On June 26, we released Metcalf’s 2012-2013 biennial report. It describes issues that concern us and ideas that excite us, and outlines the many ways we hope to continue to make a meaningful contribution. (Photo above, from report, by Chris Thomaidis.)

Much of the remarkable work done by our friends and collaborators passes with little attention or fanfare. As we put together this newsletter, we were delighted to be able to highlight a number of exceptions to that rule. I hope you enjoy reading it. I also invite you to download our new biennial report which contains many stories about individuals and organizations pursuing ambitious thinking and audacious goals. And as always, I welcome your thoughts and comments.

— Sandy Houston, President and CEO



Moving ideas to action, promise to practice, and communities to collaboration. That’s the theme of our 2012-2013 biennial report. It’s a reflection of what we’ve been focusing on and what we’ve learned over the past two years. It highlights stories about many extraordinary organizations and talented people. Please have a look and let us know what you think.


Metcalf paper impacts migrant workers' issues

Metcalf Innovation Fellow Fay Faraday’s report, Profiting from the Precarious, examines migrant workers’ experiences and analyses whether the existing legal model can adequately protect low-wage migrant workers against recruitment abuse. With Ontario having tabled legislation earlier this year to protect migrant workers, and the federal government announcing reforms to the Temporary Foreign Worker Program, the paper is providing insightful and timely context to a complex issue.


Creative Strategies Incubator's second learning network

The 2014 focus issue for our Creative Strategies Incubator’s learning network is engaging audiences and building communities. The learning network held its inaugural roundtable in early June. We invite you to read about the participants and their initiatives at Stories from the Inc.

Advisors receive prestigious awards

Congratulations are in order for three Metcalf advisors. Philip Akin, from our Performing Arts Internships advisory committee, was awarded the William Kilbourn Award for the Celebration of Toronto’s Cultural Life. From our Creative Strategies Incubator advisory committee, the Toronto Alliance for the Performing Arts awarded Meredith Potter the Leonard McHardy and John Harvey Award for excellence in arts adminstration, and Chris Lorway received the John Hobday Award in arts management from the Canada Council of the Arts.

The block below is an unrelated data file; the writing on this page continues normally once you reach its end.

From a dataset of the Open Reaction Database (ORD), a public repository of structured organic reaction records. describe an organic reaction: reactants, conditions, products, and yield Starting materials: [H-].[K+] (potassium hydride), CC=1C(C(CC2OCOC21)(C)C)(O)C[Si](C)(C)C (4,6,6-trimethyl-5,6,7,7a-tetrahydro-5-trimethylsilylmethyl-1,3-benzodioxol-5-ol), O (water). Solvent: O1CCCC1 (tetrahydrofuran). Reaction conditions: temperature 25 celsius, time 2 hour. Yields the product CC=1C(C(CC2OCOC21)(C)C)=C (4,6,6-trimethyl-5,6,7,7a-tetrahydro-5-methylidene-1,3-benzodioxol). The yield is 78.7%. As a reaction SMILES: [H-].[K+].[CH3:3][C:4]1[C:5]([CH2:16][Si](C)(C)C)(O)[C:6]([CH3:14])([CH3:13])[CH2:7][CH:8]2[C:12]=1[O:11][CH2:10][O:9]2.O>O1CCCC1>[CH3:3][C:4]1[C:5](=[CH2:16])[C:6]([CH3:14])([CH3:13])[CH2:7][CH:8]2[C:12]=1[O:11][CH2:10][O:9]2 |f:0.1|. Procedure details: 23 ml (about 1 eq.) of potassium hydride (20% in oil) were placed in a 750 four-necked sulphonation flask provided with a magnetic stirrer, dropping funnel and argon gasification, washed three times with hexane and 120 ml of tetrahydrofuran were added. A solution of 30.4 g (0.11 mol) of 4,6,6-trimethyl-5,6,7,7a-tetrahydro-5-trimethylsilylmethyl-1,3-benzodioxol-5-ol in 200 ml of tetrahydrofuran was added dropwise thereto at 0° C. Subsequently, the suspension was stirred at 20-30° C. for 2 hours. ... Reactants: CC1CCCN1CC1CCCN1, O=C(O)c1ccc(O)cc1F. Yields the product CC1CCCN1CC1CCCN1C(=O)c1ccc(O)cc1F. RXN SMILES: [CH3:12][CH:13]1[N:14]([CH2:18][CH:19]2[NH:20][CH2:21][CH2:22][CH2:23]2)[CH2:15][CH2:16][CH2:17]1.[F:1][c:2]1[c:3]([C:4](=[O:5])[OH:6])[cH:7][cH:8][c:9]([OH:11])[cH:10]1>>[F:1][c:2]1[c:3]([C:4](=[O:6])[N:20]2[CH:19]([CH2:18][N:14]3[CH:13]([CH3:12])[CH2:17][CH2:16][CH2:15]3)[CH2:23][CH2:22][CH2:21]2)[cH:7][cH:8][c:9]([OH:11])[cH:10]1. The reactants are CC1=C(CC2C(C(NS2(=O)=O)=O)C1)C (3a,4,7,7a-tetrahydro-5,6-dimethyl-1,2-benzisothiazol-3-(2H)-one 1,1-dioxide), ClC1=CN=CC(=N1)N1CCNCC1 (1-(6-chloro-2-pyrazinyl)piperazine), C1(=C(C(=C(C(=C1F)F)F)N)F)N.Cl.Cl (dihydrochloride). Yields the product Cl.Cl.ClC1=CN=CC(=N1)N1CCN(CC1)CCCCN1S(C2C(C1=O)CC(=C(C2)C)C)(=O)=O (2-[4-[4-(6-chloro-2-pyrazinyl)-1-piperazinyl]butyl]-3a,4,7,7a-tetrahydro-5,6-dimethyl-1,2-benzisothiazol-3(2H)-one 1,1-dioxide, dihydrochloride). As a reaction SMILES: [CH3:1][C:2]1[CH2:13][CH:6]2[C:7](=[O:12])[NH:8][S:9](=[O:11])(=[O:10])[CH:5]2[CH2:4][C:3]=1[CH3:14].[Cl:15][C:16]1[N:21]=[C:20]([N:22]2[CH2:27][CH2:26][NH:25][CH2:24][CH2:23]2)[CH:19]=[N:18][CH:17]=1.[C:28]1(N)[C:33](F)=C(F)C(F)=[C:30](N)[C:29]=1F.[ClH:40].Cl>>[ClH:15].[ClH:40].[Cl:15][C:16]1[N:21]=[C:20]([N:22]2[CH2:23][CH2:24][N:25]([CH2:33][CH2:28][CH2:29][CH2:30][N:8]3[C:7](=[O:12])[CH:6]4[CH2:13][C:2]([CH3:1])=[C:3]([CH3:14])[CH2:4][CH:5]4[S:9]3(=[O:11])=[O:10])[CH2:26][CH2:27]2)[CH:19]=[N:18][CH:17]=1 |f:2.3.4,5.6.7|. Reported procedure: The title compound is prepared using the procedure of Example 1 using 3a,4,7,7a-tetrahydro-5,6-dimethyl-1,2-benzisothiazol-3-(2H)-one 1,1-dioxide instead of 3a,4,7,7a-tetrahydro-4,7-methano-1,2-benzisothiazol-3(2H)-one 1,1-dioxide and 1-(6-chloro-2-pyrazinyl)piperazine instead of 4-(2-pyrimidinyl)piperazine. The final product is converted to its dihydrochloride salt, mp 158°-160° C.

Photo by Chloe Ellingson

Congratulations Sabina Ali

The Jane Jacobs Prize is awarded to Torontonians who embody a passion for city building. This year the award went to Sabina Ali, a Metcalf Resilient Neighbourhoods partner and chair of the Thorncliffe Park Women’s Committee. Her work has helped transform the R.V. Burgess Park into a community hub with a vegetable garden, tandoor oven, weekly bazaar, new landscaping, and a refurbished splash pad.


Canada Day Toronto Star feature on visionary Canadians includes:

Nick Saul — food activist, former head of The Stop, president of Community Food Centres Canada, and long-term Metcalf grantee. Nick discusses the link between food, community, and social justice. “We have millions of Canadians below the poverty line … We need to make enough noise that our politicians start to say, we’ve got to take these things seriously. We also need to move away from the idea of being consumers of food, to being citizens of food.”